Today she’s here to talk about how she wrote her novel, Little Sister, and she also has a fabulous free writing activity.
ABOUT “LITTLE SISTER”
When I started writing my second novel, Little Sister, I felt pretty confident. I’d been thinking about the story for six months, I thought I knew my characters well and I had a basic plot outline. It should’ve been a recipe for success but somewhere around the 20,000 word mark – a third of the way into the book – I got stuck.
It wasn’t that I’d run out of ideas, just the opposite: I had loads of options for what could happen to move the characters from Point A to Point B in the plot, but I couldn’t decide which would result in the best story. I thought if I just kept writing the story would sort itself out. But the more I wrote the further I got from my original outline, until I’d bypassed Point B altogether, arrived at an unplanned Point C and was hurtling towards a conclusion that I didn’t knew would be an unsatisfying end to the story.
I was now about 45,000 words and six months into writing. I knew something had gone drastically wrong and I knew I had to fix it, even though the idea of wasting all those words and all that time made me feel sick. So I stepped away from my computer and thought about it. And thought about it. And thought about it. Weeks later I was still thinking about it when I realised that I’d been so focused on what was going to happen that I’d lost sight of who it was happening to and how they would react (which would drive the next stage of the plot). I needed to get back in touch with my characters – especially my narrator, Al.
So I wrote a letter. Or rather, Al did. I looked back over all the notes I’d made about her: personality traits, likes, dislikes, dreams and fears, until I felt like I’d reconnected with her. Then, channeling my inner Al, I imagined her telling the story of what had happened to her over the past six weeks (the period that the book is set over). The letter took three hours to write and covered 10 pages. At the end of it I had about two paragraphs per day that the book is set over, describing what Al thought were the most significant events. I had my plot – the whole thing. More importantly, it was written in Al’s voice, with her reactions and her leading the action.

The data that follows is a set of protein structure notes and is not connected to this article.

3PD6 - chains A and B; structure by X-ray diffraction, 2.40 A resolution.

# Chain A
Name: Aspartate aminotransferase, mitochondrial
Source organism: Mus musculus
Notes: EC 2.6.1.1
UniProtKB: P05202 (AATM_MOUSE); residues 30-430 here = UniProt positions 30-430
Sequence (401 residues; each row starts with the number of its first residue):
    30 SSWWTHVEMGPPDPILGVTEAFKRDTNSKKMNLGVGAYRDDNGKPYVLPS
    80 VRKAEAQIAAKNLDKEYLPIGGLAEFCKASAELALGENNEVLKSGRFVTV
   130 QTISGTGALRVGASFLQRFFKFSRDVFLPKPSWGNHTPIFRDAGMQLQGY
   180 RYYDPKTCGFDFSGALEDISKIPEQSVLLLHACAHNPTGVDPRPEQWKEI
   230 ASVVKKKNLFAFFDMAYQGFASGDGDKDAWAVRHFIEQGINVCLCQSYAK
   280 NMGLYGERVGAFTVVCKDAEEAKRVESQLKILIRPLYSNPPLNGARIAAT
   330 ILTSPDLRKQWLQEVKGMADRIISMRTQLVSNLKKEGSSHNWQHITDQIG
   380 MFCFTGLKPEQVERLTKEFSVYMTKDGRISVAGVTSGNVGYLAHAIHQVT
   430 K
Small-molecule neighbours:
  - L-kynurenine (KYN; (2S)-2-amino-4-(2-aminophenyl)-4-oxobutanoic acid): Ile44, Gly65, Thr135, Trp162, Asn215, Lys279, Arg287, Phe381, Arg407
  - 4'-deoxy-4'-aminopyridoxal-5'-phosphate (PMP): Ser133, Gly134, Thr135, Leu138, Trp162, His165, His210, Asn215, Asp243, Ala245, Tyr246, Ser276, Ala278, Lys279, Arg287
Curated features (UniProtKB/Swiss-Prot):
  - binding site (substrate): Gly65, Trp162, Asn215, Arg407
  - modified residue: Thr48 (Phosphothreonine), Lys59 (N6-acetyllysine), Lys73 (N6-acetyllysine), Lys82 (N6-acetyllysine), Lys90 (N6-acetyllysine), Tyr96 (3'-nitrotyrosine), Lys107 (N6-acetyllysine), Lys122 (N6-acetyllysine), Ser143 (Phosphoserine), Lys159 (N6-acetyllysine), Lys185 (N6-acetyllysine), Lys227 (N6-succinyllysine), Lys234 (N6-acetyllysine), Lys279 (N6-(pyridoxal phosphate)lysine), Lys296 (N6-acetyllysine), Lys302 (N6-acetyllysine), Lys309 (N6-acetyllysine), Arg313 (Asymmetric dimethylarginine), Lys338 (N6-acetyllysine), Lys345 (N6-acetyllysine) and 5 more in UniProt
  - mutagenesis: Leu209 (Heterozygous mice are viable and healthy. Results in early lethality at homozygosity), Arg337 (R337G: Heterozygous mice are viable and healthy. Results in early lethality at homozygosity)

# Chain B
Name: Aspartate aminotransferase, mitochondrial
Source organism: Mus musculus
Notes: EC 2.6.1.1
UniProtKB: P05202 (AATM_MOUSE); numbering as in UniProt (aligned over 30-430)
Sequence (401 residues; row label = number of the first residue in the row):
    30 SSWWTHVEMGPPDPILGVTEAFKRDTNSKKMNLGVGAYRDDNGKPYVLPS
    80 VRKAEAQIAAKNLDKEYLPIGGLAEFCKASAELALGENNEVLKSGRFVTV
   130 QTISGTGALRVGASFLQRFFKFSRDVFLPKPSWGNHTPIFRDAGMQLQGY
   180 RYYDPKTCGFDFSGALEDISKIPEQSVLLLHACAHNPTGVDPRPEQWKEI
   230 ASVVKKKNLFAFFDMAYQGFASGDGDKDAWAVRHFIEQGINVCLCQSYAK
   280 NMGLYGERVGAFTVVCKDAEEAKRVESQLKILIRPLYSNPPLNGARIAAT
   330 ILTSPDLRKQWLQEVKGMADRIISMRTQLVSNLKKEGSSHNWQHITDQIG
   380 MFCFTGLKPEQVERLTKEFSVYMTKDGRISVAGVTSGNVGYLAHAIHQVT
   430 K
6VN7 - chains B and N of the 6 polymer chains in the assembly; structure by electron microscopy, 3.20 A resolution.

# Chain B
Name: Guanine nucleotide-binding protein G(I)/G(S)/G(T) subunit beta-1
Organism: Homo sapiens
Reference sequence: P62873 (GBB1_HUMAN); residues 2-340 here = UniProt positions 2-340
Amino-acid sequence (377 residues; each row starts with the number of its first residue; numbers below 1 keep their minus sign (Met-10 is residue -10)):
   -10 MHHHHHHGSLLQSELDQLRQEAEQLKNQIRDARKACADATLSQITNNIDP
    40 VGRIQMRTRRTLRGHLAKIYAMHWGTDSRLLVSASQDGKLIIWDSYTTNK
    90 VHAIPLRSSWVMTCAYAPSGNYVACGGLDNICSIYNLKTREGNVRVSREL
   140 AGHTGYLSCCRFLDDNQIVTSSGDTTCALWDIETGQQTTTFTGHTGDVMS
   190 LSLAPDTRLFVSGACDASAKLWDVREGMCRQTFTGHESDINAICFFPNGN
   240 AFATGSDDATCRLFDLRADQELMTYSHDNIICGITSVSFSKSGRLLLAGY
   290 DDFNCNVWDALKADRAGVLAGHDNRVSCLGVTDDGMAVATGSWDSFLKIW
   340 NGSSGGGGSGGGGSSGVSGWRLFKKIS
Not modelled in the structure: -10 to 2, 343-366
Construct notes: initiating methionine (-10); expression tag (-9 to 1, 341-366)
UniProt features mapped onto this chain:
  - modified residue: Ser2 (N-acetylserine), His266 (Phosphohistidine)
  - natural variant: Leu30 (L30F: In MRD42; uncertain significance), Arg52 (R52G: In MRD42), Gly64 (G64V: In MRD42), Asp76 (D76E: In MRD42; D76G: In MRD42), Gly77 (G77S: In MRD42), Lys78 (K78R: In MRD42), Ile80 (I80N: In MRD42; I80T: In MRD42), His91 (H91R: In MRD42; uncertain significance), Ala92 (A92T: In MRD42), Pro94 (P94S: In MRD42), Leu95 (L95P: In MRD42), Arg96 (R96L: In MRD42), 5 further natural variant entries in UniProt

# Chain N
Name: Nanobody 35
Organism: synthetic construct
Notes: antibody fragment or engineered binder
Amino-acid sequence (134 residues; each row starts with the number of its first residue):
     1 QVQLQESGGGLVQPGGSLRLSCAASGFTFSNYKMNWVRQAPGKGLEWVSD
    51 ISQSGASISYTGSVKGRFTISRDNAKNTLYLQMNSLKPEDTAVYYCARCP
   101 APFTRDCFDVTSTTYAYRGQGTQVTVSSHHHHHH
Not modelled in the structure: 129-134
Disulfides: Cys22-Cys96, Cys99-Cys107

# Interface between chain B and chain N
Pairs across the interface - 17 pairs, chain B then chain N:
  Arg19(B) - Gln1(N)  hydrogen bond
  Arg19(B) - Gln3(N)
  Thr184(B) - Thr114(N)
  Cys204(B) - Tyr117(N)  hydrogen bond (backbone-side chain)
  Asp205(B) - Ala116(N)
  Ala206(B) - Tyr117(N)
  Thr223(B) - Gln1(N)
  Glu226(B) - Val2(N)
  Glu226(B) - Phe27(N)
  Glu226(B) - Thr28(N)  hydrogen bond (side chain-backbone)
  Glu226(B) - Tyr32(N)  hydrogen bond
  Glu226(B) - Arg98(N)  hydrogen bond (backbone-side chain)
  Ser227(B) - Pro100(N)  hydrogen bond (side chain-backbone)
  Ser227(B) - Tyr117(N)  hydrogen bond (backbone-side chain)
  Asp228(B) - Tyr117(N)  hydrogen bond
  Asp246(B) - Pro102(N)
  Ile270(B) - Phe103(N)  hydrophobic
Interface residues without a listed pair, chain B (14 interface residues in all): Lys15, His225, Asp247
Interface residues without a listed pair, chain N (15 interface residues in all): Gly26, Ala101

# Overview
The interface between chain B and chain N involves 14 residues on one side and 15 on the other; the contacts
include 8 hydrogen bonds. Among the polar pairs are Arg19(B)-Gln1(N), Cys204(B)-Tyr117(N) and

I did have to go back and delete about 20,000 words, but after writing that letter I was so in touch with Al and what she’d been through that I actually wanted to start again! Best of all, in telling me her story, Al mentioned a few things that I hadn’t known about her, that became subplots in the book.
It was a hard earned lesson, but what I took away from those torturous few months was that sometimes you have to let your characters lead the story. Trust them, they usually know what they’re doing.
Part of getting to know your characters is finding out their backstories – the things that happened in their lives to make them the people we meet in the story. Try answering some of these questions in your character’s voice:
- What’s your nickname and how did you get it?
- What’s the most embarrassing song on your iPod?
- If you could only eat one food for the rest of your life, what would it be?
- What five possessions would you grab if your house was on fire?
- What’s the scariest thing that’s ever happened to you? How did it change you as a person?
- What makes you smile, even when you’re feeling sad?
- What was your favourite toy as a child? Do you still have it?
- What question would you most hate to be asked in a game of Truth or Dare?
- What’s the biggest lie you’ve ever told? Did you get away with it?
NEW WRITING COMPETITION OPENS TODAY – THE THEME IS “THE JOURNEY”.
FIND OUT MORE AT OUR COMPETITION PAGE.